Our Programme Foci
Holistic Health (Past Programme Foci)
Where We Work: Sichuan / Chongqing

Love Her Deeply: An Account of the Conservation of the Aquatic Life of Heishuitan River

Villagers volunteer to release fish fry to the river for restoring aquatic life.

By Wang Pei (Group Leader of Heishuitan River Ecology Conservation Group, a residents’ organisation of the old town of Pianyan in Beibei District of Chongqing City).
Photos by Wang Pei, Chongqing Public River Environment Protection Cultural Centre

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Map of Heishuitan River showing its geographical location. In the area around Heishuitan River, some people still practice electro-fishing and fish poisoning. Here a man carries the equipment for this purpose.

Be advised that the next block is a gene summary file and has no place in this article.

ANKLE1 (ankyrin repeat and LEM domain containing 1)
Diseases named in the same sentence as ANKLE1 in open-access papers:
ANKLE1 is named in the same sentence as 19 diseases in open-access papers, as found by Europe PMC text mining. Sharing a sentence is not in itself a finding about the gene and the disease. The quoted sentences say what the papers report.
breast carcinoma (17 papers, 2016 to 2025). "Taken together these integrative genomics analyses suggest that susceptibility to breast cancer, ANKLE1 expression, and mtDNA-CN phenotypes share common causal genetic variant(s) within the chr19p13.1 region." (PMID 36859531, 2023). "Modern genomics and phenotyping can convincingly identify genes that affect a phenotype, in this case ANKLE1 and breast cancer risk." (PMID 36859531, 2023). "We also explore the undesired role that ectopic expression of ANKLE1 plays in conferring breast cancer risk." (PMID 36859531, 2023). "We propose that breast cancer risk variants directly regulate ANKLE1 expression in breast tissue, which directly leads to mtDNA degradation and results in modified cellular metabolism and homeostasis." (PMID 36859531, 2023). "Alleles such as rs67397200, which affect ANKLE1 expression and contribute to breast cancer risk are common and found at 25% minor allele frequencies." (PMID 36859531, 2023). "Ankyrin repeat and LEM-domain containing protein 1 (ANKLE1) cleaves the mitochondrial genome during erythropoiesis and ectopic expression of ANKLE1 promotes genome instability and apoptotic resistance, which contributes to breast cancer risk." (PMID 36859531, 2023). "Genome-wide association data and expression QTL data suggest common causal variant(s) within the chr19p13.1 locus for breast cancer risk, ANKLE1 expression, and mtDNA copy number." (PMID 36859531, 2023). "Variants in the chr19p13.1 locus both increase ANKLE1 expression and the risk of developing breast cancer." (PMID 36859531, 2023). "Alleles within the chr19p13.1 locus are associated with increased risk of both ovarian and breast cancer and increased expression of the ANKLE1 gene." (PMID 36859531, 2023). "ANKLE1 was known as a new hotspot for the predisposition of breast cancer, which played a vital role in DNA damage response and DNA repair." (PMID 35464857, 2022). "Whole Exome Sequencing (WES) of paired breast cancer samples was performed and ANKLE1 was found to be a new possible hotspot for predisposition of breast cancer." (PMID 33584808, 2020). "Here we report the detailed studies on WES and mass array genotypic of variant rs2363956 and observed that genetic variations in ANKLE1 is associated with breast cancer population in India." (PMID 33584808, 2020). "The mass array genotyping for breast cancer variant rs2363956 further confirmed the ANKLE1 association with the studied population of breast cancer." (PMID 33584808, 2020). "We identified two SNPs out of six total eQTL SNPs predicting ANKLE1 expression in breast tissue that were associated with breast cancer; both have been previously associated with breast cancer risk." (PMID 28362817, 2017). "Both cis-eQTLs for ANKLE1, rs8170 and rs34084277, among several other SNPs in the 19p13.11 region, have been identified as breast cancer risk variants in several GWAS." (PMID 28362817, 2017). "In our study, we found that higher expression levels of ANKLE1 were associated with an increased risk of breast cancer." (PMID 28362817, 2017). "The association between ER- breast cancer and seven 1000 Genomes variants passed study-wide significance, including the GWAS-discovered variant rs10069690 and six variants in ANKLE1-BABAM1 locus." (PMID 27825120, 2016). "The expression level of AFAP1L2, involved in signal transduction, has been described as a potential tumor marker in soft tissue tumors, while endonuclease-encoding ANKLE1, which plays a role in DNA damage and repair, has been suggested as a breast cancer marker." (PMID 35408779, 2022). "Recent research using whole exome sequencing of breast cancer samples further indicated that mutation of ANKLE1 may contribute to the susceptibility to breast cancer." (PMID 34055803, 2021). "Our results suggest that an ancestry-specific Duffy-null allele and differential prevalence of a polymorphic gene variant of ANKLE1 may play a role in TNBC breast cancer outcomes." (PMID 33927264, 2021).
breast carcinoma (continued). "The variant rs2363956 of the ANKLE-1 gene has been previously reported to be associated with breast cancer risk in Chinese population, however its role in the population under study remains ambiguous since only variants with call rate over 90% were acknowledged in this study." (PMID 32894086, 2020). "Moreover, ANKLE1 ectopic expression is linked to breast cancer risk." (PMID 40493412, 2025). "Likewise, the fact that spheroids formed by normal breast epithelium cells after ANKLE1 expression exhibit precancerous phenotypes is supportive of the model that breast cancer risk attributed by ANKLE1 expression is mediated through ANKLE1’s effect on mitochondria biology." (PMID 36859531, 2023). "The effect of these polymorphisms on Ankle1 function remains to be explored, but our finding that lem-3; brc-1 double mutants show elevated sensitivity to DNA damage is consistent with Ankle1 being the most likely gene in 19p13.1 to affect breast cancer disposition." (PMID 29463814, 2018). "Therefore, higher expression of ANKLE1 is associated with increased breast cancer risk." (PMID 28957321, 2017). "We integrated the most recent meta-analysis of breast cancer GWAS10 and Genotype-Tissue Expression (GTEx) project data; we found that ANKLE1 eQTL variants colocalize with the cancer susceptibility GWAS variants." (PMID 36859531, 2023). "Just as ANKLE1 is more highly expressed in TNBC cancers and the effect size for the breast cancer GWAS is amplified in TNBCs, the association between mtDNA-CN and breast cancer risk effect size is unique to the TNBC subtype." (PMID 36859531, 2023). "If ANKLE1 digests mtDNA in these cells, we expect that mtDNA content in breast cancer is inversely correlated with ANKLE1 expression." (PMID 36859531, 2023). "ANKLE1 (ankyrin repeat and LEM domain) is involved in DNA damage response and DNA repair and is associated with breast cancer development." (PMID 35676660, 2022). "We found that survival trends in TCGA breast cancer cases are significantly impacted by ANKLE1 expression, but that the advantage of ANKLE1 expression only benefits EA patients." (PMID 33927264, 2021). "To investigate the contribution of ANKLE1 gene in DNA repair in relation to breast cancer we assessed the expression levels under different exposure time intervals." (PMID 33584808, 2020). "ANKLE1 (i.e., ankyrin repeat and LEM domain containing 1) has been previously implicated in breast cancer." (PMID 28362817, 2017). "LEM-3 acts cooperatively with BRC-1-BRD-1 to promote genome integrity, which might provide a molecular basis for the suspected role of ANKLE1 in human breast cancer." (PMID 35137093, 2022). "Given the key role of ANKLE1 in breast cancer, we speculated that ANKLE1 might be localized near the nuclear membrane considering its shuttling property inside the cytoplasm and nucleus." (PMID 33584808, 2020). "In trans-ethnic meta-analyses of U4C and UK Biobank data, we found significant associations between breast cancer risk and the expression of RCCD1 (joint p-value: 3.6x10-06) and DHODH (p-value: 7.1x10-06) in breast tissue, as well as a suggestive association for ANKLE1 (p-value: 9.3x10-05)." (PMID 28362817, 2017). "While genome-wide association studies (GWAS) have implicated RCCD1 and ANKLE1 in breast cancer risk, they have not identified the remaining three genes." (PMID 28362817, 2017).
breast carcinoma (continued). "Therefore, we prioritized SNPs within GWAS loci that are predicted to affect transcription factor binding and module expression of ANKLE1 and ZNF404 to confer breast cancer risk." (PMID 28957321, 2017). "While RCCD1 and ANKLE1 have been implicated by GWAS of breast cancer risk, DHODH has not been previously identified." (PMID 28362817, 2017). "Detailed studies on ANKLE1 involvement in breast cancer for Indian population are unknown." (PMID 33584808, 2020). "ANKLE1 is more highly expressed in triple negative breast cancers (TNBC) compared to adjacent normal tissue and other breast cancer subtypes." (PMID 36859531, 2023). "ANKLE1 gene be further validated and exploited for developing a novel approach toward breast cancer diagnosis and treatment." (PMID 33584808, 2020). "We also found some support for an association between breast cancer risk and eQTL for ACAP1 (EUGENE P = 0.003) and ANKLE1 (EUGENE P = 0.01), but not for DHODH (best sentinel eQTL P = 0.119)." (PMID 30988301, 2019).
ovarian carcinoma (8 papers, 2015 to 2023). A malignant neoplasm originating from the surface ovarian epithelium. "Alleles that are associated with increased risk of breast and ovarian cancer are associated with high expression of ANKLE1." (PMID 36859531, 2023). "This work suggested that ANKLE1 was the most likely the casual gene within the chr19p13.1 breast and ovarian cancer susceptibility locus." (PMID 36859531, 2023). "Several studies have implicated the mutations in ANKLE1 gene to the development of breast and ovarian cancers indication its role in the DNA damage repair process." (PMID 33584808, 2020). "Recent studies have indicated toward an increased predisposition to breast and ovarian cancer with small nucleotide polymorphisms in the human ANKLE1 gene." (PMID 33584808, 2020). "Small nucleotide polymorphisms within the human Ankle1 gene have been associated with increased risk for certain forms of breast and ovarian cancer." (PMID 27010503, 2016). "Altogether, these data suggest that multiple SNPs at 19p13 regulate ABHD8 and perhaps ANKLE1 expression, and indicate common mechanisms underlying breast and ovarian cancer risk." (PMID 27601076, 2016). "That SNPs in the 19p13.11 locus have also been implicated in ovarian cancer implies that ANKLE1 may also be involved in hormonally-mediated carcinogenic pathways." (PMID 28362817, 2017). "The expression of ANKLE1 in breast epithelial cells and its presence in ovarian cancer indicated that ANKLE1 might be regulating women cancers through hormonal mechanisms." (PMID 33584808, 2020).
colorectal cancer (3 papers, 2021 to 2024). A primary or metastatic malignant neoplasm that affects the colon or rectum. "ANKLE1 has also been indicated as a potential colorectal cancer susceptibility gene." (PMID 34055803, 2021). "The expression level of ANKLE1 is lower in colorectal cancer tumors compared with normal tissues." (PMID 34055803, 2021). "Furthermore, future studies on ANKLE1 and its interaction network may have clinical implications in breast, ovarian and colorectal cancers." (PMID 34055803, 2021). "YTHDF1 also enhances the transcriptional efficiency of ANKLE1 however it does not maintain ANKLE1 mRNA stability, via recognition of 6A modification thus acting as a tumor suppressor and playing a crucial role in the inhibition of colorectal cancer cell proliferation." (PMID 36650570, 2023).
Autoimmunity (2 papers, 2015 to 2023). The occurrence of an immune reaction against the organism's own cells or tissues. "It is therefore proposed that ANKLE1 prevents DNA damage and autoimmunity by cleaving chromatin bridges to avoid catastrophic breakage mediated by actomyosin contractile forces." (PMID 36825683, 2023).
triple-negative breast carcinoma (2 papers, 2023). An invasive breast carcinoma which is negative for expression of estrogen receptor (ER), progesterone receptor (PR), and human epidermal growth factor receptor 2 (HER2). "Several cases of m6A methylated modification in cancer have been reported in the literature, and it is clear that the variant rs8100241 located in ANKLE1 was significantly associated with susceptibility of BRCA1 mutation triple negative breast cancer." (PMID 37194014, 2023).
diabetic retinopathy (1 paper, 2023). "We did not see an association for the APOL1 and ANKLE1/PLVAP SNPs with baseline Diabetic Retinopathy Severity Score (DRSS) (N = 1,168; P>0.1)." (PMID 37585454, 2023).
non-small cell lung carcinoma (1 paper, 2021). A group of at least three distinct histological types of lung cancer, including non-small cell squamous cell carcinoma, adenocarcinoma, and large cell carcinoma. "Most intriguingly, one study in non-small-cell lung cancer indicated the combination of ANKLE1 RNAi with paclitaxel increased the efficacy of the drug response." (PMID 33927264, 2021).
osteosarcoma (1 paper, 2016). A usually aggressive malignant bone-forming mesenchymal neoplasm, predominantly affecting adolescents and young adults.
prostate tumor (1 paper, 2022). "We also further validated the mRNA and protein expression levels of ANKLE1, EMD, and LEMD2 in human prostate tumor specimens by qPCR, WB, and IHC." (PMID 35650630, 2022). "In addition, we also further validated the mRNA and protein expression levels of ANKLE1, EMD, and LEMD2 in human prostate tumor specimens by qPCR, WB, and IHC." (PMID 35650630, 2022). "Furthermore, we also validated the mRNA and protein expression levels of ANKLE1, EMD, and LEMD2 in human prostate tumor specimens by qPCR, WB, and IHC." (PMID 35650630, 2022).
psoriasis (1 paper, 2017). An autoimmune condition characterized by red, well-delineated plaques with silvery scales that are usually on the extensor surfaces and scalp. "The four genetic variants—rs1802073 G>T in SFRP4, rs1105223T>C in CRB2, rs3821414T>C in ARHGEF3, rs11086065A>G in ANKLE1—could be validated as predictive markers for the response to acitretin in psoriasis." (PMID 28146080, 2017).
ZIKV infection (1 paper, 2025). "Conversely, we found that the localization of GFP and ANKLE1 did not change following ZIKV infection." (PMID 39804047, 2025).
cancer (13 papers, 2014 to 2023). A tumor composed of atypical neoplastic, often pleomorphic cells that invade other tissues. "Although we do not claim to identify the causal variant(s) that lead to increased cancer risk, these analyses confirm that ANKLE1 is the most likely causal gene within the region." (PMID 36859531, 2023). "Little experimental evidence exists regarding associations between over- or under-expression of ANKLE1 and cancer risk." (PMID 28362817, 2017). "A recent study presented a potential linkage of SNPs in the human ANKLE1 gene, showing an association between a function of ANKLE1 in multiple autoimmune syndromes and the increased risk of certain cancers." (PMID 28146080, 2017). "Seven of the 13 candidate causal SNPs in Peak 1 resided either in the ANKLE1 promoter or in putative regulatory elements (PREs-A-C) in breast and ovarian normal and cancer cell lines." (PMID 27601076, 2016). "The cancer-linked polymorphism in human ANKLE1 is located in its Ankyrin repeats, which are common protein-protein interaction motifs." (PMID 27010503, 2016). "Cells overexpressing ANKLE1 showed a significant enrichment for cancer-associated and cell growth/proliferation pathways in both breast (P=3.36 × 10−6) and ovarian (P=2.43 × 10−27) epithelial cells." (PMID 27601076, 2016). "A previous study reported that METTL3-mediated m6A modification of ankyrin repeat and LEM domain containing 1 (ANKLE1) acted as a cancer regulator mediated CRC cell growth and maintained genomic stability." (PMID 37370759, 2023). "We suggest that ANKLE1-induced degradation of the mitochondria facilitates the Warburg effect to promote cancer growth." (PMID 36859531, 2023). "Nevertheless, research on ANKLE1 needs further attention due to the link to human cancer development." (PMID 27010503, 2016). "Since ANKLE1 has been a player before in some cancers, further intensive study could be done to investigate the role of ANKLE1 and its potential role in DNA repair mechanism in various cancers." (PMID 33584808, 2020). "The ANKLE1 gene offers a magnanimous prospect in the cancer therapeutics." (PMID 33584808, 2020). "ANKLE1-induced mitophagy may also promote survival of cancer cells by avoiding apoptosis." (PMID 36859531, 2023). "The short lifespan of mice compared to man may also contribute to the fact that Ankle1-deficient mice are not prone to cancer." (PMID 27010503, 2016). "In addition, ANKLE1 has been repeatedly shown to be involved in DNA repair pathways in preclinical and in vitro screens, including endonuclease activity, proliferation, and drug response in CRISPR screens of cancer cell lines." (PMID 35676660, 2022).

Two people engage in illegal activities, while a volunteer tries to stop them. Villagers volunteer to release fish fry to the river for restoring aquatic life.
Villagers release fish to the river to let them grow freely. Local people are mobilised to clear the garbage along the river.
The writer and members of his group try to influence other residents by practicing what they preach. Propaganda against fish poisoning and electro-fishing undertaken in a community cultural programme.

Heishuitan River is located in Jindao Gorge in Beibei District of Chongqing City. It is 5km long and is the main source of  irrigation and drinking water for the local people. For hundreds of years, the river nourished the hardworking, courageous, passionate and friendly townsfolk of the old town of Pianyan. The river was so clear that you could see swarms of fish and prawns chasing each other and enjoying life. However, such scenes now remain only in the memories of the older generation.

The Beauty of the River Bank in the Old Days